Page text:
I was born in 1944 and until 1956 lived in Washington, D.C. My grammar school, like all public schools in D.C., was segregated until 1954, following the Brown vs. Board of Education decision. Since the D.C. schools were on Federal property, they had to integrate right away. And once the schools started to integrate, ditto the neighborhoods as well. We lived in what had been an all-White neighborhood in Northwest, it became at least 50% Black almost immediately.
I really didn’t notice any difference and to this day I don’t register skin color when I meet or talk to someone other than Leonard Mermelstein, who happens to be one of my cats. People are people, it doesn’t matter whether they are White, Black, Brown, straight, gay, LGBTQ or whatever they happen to be. As far as I’m concerned, it doesn’t matter who moves into my neighborhood as long as I can drive down to the corner and pick up the takeout from the Chinese. I must say that last night’s spareribs tasted wonderful for lunch today.
Back to the 1950’s, okay? One of our new neighbors in D.C. was a Black guy who worked downtown in the USPS headquarters building in the Federal Triangle. He had some kind of management position and his son was a student at my public school.
Many years later, I happened by chance to read his obituary in The (failing) New York Times. When he retired from the USPS, he was the highest-ranking Black official in the organization, having worked his way up from being a letter-carrier in his native city of Richmond, VA. But the reason he got an obit in The New York Times was because during World War II he was the only Black who commanded a warship.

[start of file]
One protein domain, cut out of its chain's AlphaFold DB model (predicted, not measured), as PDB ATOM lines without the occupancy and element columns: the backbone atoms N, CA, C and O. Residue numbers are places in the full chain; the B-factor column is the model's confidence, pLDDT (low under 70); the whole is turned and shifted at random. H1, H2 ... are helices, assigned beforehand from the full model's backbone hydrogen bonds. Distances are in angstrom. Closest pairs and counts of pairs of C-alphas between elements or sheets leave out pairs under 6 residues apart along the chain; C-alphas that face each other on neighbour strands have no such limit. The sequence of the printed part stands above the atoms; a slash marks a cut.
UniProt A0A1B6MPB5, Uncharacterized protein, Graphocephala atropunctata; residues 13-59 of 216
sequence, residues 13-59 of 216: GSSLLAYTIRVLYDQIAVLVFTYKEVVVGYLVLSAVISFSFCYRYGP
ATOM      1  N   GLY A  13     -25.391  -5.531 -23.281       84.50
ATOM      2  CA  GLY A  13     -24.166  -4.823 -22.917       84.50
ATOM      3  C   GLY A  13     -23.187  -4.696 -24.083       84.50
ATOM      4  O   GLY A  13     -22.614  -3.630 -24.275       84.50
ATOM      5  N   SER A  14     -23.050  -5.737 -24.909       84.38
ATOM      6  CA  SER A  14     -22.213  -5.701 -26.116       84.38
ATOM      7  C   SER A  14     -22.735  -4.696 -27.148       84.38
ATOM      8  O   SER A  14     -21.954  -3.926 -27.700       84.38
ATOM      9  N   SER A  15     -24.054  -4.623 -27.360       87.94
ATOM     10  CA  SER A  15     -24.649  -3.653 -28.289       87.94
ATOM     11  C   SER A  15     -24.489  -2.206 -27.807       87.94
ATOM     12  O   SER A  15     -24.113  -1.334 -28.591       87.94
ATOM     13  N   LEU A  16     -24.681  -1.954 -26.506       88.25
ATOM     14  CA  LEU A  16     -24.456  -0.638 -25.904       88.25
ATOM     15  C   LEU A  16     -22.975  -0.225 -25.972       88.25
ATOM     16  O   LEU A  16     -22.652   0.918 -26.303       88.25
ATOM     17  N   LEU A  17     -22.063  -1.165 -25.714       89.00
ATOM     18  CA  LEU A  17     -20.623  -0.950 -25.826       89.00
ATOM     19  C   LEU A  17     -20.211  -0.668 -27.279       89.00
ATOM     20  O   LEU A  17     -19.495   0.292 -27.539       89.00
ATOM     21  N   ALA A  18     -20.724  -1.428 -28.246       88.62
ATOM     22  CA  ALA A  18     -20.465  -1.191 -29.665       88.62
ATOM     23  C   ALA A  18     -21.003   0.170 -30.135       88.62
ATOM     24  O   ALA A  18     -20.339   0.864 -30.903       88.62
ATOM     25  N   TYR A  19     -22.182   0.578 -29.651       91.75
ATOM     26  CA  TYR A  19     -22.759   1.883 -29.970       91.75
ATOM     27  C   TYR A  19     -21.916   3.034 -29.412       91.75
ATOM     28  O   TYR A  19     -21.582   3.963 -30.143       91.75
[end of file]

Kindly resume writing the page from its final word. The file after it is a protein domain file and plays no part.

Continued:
His command was a 60-man submarine tender that was in numerous Pacific battle zones during World War II. He mustered out of the service in 1945, returned to his native Richmond and got a job delivering the mail. A naval commander delivering the mail.
This man worked his way up to the top managerial ranks in not one organization, but two. And he did it at a time when Blacks were rarely found at even the lowest ranks of any government organization, never mind an organization as lily-White as the U.S. Navy.
I thought about this man several times over the last couple of days and my thoughts went like this: How many other men and women could have made the contributions to our country that this man made, had they been given half the chance? When we talk about discrimination, we usually focus on how racism and sexism robs the victims from their just rewards. But the real victims of racial and gender hatred are all of us because we don’t reap the benefits of what people who have been discriminated against might have otherwise achieved.
It’s all fine and well that my man Barack got up there and talked eloquently and forcefully about preserving American ‘ideals.’ Maybe that’s his agenda, but I’m not going to vote for Joe and Kammie because I want to ‘save Democracy’ or some other high-sounding woof-woof like that.
I’m going to vote blue because I want everyone to have an opportunity to make a contribution to this civic enterprise known as the United States. And if we have learned one thing from watching Trump since 2016, it’s that the only people getting an equal opportunity with him are crooks like Paul Manafort and Steve Bannon, who use their access to Trump to enrich themselves at the taxpayer’s expense. Which is what the polite term ‘money laundering’ really means.
I’ll have more to say about Steve Bannon and those pre-election polls next week.
Right now, please wear a mask at all times, keep your kids out of the classroom and stay safe.